The Whisker Chronicles

Whiskers are also known as vibrissa, from the latin vibrare "to vibrate". Vibrissa are the specialized hairs on mammals and the bristlelike feathers near the mouths of many birds. Their resonant design is symbolic of the energies, good and bad, that are reverberating throughout the natural world. Every living thing is connected and, by birthright, deserves to exist.

Celebrating Forty Years of the Endangered Species Act: American Burying Beetle

Photo courtesy of U.S. Fish and Wildlife Service

Photo courtesy of U.S. Fish and Wildlife Service

Scientific Name:   Nicrophorus americanus

Year Listed on the Endangered Species List:  1989

Endangered Species Listing Status:  Endangered

Conservation Efforts and Partners:

The U.S. Fish and Wildlife Service began capturing American Burying Beetles in the early 1990s for the purpose of beginning a captive breeding program and later reintroducing captive bred beetles back to the wild.  In 1994, Roger Williams Park Zoo joined the project and later became a breeding facility.  Since then, more than 5,000 American Burying Beetles have been bred there and over 2,800 have been released in Nantucket, Massachusetts.  In 2006, the Association of Zoos & Aquariums created a Species Survival Plan for the ABB, the first for a terrestrial invertebrate.       

The Saint Louis Zoo is also heavily involved in surveying for beetles and returning them to their former range in Southwest Missouri while working with the U.S. Fish and Wildlife Service, the Missouri Department of Conservation, and The Nature Conservancy.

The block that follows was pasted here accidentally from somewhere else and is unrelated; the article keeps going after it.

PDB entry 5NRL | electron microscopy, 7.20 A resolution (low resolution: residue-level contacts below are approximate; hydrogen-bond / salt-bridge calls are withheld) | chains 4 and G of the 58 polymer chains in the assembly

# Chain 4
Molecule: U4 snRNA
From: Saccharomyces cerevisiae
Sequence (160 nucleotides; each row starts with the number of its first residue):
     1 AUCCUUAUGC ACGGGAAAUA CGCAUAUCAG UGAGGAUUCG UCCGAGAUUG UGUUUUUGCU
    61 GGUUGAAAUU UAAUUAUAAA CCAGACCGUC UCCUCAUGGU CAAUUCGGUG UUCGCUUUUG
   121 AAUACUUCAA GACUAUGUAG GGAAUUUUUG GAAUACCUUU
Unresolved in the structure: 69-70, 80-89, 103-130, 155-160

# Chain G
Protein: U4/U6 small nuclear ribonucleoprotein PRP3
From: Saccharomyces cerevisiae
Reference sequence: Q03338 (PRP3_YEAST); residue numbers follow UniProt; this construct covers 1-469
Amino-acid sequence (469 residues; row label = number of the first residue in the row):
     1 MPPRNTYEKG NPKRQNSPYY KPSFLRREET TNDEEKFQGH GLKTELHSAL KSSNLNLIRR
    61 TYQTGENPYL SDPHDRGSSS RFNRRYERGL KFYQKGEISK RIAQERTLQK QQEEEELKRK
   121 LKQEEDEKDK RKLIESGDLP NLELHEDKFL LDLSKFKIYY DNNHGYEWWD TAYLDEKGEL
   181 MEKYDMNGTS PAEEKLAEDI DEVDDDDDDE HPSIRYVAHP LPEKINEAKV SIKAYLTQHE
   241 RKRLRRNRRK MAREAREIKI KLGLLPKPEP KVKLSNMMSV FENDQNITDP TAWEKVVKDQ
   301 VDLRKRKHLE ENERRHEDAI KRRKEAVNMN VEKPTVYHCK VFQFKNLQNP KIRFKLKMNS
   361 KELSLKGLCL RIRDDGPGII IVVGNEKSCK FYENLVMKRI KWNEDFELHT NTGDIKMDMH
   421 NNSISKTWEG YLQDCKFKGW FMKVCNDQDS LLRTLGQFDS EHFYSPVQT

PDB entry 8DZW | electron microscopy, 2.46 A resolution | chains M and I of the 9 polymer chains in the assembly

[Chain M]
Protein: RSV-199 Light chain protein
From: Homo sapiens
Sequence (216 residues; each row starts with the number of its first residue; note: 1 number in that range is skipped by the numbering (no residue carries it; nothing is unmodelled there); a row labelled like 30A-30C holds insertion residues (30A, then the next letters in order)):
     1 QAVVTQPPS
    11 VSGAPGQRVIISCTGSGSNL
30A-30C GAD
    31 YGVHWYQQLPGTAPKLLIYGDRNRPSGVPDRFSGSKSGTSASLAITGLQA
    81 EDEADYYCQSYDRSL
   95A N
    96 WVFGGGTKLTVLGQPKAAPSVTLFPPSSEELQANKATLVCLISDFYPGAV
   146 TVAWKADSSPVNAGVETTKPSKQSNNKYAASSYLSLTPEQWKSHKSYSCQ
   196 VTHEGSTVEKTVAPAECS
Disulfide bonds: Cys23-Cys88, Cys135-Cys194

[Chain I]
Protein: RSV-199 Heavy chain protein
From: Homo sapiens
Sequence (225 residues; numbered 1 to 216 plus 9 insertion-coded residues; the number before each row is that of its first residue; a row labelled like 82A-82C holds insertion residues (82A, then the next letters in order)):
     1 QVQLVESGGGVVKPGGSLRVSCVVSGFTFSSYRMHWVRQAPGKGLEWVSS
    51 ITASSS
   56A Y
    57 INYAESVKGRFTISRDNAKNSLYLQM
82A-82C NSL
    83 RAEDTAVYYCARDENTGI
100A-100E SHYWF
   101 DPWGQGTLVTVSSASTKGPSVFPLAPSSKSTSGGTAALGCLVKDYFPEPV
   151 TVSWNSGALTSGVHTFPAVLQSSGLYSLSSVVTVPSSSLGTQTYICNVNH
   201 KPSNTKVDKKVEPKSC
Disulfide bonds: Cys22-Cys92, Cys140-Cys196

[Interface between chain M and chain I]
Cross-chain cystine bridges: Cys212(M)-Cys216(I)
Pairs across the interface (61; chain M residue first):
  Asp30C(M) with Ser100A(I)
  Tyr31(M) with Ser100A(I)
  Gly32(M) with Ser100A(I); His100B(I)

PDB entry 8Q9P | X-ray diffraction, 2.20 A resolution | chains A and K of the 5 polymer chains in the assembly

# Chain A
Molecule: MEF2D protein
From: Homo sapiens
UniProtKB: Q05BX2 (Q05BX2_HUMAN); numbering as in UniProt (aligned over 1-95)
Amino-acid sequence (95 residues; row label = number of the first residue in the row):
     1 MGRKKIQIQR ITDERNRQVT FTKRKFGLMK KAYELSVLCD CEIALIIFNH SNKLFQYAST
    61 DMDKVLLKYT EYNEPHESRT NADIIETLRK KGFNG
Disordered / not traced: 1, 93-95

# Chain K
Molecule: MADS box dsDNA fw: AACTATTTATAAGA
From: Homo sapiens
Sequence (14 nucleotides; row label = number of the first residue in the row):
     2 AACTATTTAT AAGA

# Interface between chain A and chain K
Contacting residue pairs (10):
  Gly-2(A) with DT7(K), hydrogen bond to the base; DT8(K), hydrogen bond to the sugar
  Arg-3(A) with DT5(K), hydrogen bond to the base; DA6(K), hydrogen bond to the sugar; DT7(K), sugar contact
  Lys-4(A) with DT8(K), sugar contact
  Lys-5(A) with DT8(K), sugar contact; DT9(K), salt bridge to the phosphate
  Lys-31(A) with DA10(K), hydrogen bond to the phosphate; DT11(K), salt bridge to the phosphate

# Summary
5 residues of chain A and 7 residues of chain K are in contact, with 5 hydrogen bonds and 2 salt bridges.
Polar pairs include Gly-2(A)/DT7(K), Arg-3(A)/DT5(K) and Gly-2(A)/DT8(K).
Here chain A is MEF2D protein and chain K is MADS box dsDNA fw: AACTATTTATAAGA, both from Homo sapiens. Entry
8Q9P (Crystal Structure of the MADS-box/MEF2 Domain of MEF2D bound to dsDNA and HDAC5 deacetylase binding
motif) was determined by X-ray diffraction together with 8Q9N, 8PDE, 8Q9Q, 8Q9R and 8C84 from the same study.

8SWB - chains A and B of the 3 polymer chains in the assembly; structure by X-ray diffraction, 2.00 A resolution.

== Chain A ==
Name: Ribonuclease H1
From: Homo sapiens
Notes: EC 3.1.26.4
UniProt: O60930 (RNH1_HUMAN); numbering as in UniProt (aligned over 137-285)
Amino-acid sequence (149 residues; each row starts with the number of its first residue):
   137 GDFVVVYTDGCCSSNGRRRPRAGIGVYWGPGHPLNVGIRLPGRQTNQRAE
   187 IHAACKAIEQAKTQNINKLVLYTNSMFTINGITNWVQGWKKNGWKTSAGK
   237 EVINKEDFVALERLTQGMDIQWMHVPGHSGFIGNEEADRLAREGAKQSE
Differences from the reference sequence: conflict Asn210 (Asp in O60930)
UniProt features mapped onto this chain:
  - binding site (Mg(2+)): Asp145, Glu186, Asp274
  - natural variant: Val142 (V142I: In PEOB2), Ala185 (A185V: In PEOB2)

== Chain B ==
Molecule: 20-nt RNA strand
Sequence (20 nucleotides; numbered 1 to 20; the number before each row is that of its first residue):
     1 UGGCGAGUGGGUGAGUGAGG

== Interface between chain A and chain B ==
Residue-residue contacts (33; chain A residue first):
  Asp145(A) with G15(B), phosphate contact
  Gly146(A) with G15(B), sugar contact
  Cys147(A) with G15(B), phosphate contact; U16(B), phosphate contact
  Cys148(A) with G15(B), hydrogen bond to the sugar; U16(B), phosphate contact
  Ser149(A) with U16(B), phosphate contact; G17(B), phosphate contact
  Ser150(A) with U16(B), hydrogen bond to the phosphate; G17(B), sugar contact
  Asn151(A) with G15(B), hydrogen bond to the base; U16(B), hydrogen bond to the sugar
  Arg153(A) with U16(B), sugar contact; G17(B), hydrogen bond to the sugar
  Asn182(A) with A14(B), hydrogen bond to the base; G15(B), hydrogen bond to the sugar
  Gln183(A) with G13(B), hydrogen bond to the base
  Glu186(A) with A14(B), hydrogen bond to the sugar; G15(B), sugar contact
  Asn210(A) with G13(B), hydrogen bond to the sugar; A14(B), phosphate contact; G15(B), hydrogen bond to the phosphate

Where American Burying Beetles Live:   

Historically, thought to have ranged throughout United States and Canada.  Now only found in Arkansa, Kansas, Massachusetts, Missouri, Nebraska, Ohio, Oklahoma, Rhode Island, South Dakota and Texas.


What American Burying Beetles Eat:   

Carrion. These little bugs are very important in recycling decaying material. 

How Long American Burying Beetles Live:  1 year 

How We Can All Help American Burying Beetles:   

Tell President Obama that you are against the Keystone XL Pipeline, which would possibly destroy not only part of the American Burying Beetle range, but also negatively affect dozens of other plant and animal species.

Saving the American Burying Beetle is dirty work, as this video demonstrates.  Thank you to all the beetle champions who are working hard to save them!

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This entry was posted on February 19, 2014 by in Endangered Species, Insects, Maymie Higgins, Wildlife and tagged , .
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